Like many cannabis stocks, Tilray has had a difficult past few months. The company has been struggling to raise capital, meanwhile management sold large positions of the company as the stock was falling. The lack of confidence management has demonstrated along with the recent performance makes many investors concerned.

Shares of TLRY took a tremendous fall in a very short time when the initial COVID-19 shock hit the markets. The stock fell from $20 to $2 in just a few weeks, which is a 90% drop. Since then TLRY has bounced back from its lows of $2 to trade in the mid $6 range. This represents an almost 300% increase from its all-time lows, but many investors are wondering if this level is sustainable?

First, let’s talk about short interest in the stock.  Just a few months ago there were over 10 million shares of TLRY being shorted, now that number has climbed dramatically. Referring to the chart below, we can see that over the past month, the number of shares being shorted has skyrocketed by 50% to over 15 million.

This data paints a grim picture which indicates that 1 in every 7 shares of TLRY is being held short.  This increased short interest is a big red flag as it signals that even at these prices, short sellers feel that TLRY will be heading lower once again.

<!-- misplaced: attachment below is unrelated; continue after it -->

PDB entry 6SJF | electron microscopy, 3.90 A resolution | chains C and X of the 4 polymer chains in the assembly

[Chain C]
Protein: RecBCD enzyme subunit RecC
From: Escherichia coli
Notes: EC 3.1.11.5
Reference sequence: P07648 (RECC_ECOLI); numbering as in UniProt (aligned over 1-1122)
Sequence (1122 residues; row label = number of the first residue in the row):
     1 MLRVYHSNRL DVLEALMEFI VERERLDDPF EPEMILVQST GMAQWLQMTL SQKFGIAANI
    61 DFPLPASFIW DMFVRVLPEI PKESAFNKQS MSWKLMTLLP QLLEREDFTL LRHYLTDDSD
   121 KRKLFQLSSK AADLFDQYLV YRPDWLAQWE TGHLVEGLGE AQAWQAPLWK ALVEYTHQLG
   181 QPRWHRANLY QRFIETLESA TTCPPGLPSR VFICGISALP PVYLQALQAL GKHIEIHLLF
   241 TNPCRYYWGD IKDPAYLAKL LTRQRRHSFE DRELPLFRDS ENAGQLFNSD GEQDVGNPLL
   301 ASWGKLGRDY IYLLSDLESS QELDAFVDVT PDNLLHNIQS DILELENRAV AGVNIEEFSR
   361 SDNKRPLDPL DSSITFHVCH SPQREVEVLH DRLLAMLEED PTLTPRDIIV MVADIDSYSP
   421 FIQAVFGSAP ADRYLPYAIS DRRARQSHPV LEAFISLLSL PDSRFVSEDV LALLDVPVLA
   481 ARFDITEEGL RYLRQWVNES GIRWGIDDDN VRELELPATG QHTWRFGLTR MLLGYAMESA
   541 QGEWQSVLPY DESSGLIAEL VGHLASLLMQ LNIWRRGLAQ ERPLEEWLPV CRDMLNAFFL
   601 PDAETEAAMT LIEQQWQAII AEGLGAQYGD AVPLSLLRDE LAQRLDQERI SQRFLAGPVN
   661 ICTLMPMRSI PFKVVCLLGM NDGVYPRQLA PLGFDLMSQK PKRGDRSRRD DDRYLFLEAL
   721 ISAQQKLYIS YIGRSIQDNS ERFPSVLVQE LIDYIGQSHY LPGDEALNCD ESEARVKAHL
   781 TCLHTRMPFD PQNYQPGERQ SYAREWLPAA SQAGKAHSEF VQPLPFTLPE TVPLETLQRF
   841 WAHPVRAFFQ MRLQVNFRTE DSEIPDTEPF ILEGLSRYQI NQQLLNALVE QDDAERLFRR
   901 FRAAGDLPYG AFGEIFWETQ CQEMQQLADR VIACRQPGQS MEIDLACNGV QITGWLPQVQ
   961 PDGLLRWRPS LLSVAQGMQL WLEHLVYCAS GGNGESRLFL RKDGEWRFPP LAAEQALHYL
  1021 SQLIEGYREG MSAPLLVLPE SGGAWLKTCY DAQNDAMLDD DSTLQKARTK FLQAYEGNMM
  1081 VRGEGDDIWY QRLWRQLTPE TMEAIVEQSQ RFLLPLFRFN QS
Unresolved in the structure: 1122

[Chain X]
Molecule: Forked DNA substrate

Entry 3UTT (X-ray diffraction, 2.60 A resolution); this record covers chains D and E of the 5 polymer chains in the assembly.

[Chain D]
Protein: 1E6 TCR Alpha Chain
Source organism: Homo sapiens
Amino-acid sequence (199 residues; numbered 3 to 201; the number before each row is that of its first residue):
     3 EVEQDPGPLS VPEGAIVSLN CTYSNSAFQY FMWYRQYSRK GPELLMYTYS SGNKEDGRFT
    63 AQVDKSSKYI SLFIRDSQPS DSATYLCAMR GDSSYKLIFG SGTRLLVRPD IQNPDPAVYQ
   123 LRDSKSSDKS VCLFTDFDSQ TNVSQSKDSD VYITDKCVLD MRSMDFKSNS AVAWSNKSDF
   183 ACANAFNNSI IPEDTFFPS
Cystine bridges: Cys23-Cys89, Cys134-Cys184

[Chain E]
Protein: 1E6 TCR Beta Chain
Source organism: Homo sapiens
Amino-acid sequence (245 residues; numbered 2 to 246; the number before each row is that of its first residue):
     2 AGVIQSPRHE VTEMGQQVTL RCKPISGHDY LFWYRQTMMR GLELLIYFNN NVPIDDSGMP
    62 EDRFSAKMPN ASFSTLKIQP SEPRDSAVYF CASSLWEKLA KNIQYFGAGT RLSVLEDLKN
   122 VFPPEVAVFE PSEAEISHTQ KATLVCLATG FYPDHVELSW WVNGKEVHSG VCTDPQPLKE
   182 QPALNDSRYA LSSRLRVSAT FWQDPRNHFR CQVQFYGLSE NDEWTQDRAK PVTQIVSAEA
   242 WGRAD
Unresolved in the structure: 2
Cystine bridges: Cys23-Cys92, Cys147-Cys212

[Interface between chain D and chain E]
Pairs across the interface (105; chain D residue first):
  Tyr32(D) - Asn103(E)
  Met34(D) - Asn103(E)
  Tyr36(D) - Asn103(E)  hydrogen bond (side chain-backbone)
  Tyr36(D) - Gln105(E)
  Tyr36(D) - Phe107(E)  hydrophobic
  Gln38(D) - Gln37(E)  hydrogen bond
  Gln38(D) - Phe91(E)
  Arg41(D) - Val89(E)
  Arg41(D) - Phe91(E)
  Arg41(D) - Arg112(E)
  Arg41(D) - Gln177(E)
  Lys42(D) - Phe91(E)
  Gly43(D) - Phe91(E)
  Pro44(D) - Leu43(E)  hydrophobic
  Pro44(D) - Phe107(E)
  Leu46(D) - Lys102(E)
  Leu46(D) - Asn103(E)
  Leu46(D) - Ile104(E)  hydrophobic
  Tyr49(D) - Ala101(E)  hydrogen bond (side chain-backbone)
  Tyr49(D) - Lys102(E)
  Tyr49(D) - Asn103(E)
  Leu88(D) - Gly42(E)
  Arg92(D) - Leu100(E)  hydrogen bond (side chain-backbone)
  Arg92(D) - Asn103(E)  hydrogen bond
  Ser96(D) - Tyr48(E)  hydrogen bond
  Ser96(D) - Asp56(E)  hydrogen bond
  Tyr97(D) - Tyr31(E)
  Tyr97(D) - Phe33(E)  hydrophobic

The total number of TLRY shares increased this past month after the company announced another capital raise. TLRY sold 7.25 million shares causing immediate dilution hence the share price decline. Along with the additional shares, TLRY sold pre-funded warrants to purchase another 11.75 million shares. Finally, they announced warrants for an additional 19 million shares. The total value of this offering came in at 90 million.

So things are not looking good for TLRY, especially in this environment where growing revenues will be a lot harder than before. Let’s take a look at what analysts have to say about the company.

Last week Jefferies downgraded TLRY to underperform from the previous rating of neutral. They also reduced their price target to $5 per share. Jefferies estimates that TLRY will post a net loss of $1.44 per share for this fiscal year and $0.80 in 2021.

A big part of the Jefferies’ downgrade has to do with its overall outlook on the Canadian cannabis market. Analyst’s Owen Bennett and Ryan Tomkins estimate that total sales in the country will be much lower than expected. They forecast CA$2.3 billion for 2020 meanwhile the general estimate sits at CA$3 billion.

The two analysts at Jefferies said, “We think the consensus is expecting too much from an industry where pricing is seeing real pressure and new product launches are unlikely to contribute meaningfully.”

Overall we believe that TLRY has a lot more to prove (earning profits and not diluting their shareholders) before new investors should consider getting involved. The current market conditions TLRY is facing, combined with the company’s lack of profitability, make them a highly risky and speculative investment.

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